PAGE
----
Higher Healthcare Costs = Less Restaurant Visits

Multiple sources are reporting a decline in restaurant traffic, especially large chains. Although Foodable has seen a spike in restaurant traffic for many emerging brands and some high-performing chains, restaurants like Logan's Roadhouse, Cosi, and Old Country Buffet have filed for bankruptcy.

So what is causing consumers to visit some of these brands less? 

Well, consumers now have more of a selection with an array of elevated fast casual concepts. So many publicly traded brands are losing traffic to these newer innovative concepts. 

Usually when commodity and gas costs are low, this means Americans can spend more on entertainment and dining out. 

But, there is another place where Americans are spending a significant amount of money. A survey by the research firm, Civic Science revealed that the no. 1 reason Americans have less of disposable income due to an increase in healthcare expenses. 

"One doesn’t need to be an economist to see that ObamaCare is reducing consumer spending, resulting in a reduction in restaurant visits. Combined with the economic advantages of eating at home due to lower grocery-store prices, we are experiencing what you might call a government-mandated restaurant recession," writes "The Wall Street Journal."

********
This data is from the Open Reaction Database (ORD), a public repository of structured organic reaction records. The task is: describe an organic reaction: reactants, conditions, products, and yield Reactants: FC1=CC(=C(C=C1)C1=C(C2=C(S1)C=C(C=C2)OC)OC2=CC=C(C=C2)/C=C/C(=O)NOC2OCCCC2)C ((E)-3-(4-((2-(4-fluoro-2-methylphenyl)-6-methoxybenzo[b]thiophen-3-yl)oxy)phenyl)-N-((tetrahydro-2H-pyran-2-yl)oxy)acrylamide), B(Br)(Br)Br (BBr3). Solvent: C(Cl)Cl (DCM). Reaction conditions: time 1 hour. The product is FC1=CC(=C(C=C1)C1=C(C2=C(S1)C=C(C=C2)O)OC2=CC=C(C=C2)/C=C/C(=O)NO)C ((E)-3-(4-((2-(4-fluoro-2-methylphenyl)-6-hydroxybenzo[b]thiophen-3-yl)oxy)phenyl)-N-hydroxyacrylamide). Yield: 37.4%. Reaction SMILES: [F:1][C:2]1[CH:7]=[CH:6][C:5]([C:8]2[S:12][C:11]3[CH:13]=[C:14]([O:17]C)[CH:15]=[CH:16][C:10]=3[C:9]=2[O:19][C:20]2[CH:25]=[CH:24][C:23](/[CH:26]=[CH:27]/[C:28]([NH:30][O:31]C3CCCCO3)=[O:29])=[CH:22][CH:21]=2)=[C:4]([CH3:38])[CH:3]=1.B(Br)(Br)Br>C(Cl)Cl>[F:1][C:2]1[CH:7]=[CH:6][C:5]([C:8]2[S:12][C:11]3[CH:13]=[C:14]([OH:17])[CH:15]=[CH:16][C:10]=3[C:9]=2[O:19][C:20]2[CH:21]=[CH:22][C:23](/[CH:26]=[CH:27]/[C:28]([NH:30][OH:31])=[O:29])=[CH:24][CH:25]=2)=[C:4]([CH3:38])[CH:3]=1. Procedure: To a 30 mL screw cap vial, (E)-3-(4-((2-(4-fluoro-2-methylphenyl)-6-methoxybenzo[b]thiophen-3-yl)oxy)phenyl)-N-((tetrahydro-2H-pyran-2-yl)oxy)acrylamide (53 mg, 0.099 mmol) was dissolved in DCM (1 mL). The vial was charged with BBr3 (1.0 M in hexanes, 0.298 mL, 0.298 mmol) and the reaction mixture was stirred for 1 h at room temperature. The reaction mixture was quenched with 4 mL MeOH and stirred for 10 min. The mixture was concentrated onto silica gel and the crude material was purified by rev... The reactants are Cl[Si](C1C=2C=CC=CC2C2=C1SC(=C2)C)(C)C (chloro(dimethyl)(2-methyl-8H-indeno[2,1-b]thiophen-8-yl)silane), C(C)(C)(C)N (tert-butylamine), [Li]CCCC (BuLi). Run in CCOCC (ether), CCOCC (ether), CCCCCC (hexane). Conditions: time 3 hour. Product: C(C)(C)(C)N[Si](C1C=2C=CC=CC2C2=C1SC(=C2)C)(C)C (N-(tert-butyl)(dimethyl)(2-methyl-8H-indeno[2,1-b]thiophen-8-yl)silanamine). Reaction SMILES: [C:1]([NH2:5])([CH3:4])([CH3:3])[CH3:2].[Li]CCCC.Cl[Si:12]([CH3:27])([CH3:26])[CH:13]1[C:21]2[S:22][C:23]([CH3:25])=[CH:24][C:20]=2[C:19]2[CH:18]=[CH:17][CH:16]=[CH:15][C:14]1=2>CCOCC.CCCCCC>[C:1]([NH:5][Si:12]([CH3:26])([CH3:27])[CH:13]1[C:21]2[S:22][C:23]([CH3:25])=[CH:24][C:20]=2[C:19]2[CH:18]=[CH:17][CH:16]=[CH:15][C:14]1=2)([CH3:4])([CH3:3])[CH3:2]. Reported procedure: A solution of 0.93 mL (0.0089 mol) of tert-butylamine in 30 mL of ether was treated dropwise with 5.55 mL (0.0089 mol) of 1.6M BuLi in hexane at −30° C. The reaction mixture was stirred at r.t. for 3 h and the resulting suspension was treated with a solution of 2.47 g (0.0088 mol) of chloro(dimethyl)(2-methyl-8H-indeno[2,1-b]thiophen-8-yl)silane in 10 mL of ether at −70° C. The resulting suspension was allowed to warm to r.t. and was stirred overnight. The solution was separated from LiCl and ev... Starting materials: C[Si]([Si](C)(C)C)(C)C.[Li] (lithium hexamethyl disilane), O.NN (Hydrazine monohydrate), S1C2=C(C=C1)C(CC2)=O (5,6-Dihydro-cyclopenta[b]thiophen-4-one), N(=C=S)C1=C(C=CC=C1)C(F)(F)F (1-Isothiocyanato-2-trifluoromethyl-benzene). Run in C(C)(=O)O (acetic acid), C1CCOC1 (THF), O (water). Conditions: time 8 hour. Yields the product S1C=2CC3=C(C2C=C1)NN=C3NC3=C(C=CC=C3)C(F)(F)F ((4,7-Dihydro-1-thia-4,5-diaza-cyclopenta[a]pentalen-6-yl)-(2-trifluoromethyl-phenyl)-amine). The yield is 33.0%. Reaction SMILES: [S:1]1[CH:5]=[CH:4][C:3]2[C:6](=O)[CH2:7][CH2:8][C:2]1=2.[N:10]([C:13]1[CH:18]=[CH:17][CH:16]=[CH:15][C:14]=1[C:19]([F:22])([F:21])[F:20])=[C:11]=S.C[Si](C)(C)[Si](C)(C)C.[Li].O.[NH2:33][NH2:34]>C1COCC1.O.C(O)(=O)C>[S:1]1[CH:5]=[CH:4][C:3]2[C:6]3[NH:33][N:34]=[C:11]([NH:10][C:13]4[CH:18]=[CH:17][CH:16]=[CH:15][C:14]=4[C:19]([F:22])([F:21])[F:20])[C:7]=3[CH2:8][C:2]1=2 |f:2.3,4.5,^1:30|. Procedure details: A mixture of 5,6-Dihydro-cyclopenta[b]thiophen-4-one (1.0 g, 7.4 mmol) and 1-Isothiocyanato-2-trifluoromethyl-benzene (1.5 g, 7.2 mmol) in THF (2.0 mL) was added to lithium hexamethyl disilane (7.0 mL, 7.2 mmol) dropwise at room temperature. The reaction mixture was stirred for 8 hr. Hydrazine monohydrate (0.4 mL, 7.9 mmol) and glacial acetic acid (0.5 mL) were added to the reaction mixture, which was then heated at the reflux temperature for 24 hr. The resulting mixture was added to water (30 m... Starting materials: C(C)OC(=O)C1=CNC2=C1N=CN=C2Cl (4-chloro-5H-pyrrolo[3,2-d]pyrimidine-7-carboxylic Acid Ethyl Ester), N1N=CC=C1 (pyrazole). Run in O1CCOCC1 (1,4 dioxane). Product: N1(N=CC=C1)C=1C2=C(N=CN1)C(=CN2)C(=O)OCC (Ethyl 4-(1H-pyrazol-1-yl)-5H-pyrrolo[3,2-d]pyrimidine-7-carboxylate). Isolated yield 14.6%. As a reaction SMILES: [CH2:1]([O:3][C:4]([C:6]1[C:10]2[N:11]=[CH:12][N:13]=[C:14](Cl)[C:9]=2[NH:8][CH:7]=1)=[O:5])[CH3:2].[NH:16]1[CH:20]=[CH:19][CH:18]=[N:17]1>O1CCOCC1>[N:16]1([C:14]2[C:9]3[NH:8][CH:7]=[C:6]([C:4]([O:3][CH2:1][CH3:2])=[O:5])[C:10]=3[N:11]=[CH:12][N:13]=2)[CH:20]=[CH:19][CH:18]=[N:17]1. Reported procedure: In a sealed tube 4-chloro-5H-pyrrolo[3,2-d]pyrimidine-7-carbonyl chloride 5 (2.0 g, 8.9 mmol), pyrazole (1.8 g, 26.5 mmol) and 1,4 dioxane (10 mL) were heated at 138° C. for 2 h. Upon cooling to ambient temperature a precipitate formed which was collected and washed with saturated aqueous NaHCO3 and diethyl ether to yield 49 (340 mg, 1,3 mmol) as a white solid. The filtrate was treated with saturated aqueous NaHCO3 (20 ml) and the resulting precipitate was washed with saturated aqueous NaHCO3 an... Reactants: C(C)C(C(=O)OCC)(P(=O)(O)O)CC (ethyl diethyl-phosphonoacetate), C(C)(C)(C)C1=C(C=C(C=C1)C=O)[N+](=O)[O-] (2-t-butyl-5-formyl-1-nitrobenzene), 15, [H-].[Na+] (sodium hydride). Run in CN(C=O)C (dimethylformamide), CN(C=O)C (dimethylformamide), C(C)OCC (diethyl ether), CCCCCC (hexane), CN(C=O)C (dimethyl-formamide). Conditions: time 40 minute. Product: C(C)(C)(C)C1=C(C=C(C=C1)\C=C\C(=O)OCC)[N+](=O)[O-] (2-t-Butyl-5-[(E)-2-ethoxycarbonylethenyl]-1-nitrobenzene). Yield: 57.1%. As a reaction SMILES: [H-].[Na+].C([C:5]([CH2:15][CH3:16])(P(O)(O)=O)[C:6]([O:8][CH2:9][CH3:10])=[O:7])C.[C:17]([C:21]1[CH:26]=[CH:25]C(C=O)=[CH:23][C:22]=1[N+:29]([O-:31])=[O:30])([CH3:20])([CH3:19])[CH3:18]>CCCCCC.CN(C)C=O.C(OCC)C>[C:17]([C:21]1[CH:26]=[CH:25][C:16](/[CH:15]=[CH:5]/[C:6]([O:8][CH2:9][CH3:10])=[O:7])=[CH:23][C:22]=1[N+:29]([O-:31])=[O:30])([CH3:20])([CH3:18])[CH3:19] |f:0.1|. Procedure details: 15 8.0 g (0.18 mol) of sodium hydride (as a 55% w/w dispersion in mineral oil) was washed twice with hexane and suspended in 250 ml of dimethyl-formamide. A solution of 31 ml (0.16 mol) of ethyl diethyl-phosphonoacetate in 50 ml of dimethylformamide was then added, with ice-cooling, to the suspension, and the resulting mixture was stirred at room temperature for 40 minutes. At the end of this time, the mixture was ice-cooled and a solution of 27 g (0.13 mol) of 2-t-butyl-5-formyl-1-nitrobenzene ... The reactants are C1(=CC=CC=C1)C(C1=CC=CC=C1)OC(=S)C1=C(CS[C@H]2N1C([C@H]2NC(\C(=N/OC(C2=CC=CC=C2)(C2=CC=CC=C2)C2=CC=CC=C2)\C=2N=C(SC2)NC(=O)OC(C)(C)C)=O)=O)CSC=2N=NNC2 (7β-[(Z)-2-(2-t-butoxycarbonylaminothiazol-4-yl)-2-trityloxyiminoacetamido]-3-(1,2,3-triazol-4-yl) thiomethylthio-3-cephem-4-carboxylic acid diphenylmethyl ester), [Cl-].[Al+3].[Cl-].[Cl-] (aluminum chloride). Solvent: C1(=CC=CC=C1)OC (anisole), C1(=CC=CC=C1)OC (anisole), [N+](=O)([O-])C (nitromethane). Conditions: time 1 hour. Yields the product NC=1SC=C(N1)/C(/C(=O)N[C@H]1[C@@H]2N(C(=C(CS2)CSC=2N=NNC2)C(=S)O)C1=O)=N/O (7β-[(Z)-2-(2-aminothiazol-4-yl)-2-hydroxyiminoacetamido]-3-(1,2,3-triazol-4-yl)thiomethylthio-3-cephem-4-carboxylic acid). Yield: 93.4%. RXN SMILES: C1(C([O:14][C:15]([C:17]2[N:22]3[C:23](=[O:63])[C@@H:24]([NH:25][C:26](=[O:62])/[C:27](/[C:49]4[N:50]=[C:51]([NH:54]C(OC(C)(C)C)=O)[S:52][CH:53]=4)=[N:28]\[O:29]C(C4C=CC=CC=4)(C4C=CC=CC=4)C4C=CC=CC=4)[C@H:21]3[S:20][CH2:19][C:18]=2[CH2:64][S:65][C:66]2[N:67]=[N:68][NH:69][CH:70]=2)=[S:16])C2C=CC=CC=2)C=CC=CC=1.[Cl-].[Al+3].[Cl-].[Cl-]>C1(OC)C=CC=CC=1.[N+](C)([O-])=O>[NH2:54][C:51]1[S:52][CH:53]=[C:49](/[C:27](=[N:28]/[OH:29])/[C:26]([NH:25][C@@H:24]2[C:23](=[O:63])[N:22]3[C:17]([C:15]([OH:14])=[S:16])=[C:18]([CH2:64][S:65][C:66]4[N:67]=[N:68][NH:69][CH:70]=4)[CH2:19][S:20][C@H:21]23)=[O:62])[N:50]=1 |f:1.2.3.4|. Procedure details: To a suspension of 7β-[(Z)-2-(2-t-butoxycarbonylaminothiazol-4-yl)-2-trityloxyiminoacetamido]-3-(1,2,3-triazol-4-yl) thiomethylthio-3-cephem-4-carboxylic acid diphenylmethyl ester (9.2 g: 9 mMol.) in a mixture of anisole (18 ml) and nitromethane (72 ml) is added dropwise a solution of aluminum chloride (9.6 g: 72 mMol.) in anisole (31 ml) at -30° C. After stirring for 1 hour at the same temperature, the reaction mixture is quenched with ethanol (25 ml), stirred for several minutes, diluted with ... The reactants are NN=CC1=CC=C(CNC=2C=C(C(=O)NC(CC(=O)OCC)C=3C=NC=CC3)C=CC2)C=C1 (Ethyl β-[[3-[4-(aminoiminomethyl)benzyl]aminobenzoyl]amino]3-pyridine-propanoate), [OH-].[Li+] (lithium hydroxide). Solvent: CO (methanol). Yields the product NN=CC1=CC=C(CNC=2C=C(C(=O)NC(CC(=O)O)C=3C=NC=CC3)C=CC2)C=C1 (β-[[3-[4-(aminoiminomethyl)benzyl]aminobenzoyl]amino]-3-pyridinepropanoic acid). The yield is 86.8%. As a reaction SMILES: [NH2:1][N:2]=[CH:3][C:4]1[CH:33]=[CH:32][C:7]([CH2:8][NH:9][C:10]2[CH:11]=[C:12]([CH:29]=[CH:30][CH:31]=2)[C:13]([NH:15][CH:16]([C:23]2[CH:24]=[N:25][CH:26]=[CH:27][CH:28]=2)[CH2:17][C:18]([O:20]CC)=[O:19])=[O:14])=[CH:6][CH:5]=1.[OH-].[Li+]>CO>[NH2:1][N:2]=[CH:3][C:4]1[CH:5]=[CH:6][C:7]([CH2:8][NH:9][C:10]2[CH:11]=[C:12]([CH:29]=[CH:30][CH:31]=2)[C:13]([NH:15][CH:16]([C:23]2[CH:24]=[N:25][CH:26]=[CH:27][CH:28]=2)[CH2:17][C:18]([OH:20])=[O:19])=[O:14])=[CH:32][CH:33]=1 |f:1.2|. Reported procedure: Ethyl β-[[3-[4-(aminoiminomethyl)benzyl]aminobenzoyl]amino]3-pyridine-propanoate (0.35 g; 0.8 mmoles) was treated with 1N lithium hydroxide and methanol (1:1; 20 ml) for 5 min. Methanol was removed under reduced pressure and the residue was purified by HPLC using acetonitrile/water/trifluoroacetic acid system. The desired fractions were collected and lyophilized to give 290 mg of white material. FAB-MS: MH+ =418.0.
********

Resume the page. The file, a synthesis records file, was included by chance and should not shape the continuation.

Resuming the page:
And this spending is only going to increase. The White House has just announced that the benchmark premium on the ObamaCare exchange will be increasing by 25%. This year the benchmark premiums already rose 7%. 

Depending on the state, premiums may increase by as much as 50%. Not to mention, deductibles on some plans have doubled or even tripled in thousands of dollars a year. 

"The burden these increased health-care costs place on working and middle-class Americans is inexcusable. But ObamaCare’s failure is having broader implications for economic growth. With GDP already averaging a mere 2% since the recession ended and hovering around 1.5% over the past four quarters, we should be making faster growth a political priority. That is not what the Affordable Care Act is doing," writes "The Wall Street Journal."

So with impending spike in healthcare costs, will the restaurant industry see even more of a decline in 2017? Read more